Embrex Inc. announced today that Tyson Foods, the leadingproducer of broiler chickens worldwide, will convert 23 of itslargest hatcheries from vaccinating newly hatched chicksmanually to inoculating them in ovo via Embrex's automatedegg injection system Inovoject.

Initially, Tyson Foods will inoculate its broilers with a vaccineagainst Marek's disease, which is a viral affliction common inthe U.S. poultry industry. If left untreated, it causes nervoussystems tumors that make the birds unmarketable.

Inovoject can inoculate 20,000 to 30,000 fertile eggs per hour.It's used on the 18th day of a broiler egg's 21-day incubationperiod. It can also be used to deliver different vaccines --either generic or proprietary -- to the embryos.

Today's announcement extends the three-year leasing andlicensing agreement between the two companies, reached inSeptember 1992. Since then Tyson has converted twohatcheries to automated egg injection. The conversion of theadditional 23 hatcheries, which is expected to take 12 months,will begin in June.

If all goes according to plan, Tyson Foods should be injecting 18million broiler birds weekly by the end of 1993, and could beup to 24 million birds by the end of May 1994. Tyson Foodswill pay Embrex a fee for each egg injected via Inovoject, and ifquarterly injected volumes fall below a specified target, the feepaid per egg injected will increase as volume decreases.

To put this in perspective, about 18.5 billion broiler chickensare hatched per year, one-third of them in the U.S. And Tysonhas cornered about 21 percent to 22 percent of that market,giving it a production level of close to 1.3 billion chicksannually.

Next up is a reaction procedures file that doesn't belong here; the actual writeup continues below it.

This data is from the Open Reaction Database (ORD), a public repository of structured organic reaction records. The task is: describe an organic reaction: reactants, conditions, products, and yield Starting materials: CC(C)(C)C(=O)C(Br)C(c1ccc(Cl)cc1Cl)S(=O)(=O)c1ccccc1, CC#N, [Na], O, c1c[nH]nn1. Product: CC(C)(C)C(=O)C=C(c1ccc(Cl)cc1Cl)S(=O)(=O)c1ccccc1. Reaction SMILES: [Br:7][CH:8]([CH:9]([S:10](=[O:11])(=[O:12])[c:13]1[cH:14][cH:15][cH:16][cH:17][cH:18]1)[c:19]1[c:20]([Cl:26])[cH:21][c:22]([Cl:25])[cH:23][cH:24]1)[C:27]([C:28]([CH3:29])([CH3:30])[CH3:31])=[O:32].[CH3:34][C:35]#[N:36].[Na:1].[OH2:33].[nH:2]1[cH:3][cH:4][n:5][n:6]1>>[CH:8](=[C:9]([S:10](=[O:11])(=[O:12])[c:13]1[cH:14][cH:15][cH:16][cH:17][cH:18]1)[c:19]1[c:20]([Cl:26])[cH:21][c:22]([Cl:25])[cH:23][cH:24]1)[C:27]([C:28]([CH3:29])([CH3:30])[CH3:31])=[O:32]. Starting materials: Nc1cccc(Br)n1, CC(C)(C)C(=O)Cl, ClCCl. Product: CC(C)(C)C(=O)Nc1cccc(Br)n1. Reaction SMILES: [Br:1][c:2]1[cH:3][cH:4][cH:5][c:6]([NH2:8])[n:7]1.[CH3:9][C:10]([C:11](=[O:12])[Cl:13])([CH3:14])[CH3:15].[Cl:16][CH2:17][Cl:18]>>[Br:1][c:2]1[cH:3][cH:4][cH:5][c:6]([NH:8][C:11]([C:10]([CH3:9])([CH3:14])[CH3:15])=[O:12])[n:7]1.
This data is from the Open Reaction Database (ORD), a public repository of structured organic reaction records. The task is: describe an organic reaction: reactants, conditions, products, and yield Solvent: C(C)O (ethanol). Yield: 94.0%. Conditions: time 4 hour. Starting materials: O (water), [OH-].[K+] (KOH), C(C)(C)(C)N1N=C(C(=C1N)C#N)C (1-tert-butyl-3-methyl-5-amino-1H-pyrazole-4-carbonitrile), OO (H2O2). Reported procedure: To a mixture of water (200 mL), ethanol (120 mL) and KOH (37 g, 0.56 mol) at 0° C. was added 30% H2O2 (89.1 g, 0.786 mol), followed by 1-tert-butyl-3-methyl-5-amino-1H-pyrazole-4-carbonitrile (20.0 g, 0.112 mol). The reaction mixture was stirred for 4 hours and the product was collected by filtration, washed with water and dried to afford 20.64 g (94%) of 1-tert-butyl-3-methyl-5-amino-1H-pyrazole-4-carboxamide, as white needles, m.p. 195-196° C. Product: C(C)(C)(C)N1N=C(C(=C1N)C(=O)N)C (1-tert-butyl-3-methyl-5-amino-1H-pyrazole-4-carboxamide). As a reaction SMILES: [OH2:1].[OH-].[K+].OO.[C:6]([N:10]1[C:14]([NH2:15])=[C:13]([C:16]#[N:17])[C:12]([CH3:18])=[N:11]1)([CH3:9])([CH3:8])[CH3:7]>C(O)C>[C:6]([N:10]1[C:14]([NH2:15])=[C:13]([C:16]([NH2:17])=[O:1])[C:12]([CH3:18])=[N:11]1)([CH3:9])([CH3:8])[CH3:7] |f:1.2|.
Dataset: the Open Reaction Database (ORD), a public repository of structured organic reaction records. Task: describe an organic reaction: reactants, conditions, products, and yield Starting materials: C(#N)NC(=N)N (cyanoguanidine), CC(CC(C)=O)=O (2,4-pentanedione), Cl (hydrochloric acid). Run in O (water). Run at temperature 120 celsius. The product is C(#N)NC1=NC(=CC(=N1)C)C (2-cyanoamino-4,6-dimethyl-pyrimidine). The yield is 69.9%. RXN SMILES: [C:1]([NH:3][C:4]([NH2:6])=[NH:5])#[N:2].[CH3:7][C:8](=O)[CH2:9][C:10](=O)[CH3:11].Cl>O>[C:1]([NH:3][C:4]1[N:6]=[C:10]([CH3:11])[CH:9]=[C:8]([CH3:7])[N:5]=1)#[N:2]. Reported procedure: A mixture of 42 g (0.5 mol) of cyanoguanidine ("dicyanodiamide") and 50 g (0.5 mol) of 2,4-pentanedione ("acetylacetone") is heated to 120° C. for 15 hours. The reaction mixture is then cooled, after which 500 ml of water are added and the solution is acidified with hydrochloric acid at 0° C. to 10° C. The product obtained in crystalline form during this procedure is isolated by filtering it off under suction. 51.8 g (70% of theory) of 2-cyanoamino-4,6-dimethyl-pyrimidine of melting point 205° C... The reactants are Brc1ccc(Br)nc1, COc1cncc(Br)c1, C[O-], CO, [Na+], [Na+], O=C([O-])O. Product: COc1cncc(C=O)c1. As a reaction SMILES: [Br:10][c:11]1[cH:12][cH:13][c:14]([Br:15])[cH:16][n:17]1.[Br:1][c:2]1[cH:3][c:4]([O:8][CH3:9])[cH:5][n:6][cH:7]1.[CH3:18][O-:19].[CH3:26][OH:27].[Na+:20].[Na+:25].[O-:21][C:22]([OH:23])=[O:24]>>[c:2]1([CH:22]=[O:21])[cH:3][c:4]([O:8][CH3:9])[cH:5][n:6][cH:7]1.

For Embrex (NASDAQ:EMBX), which "by the end of 1994 will beinoculating well in excess of 90 percent of Tyson's totalproduction," this translates into its Inovoject being used tovaccinate 20 percent of all the U.S. broiler chickens, accordingto Randall Marcuson, president and chief executive officer ofthe Research Triangle Park, N.C., company.

The broiler chicken business generates worldwide revenues of$55 billion annually. In terms of what this means to Embrex'srevenues, "you don't get much per dose, but the multiplier withchickens is incredible," Marcuson told BioWorld.

Embrex's stock was down 50 cents a share on Tuesday, closingat $8.

-- Jennifer Van Brunt Senior Editor

(c) 1997 American Health Consultants. All rights reserved.

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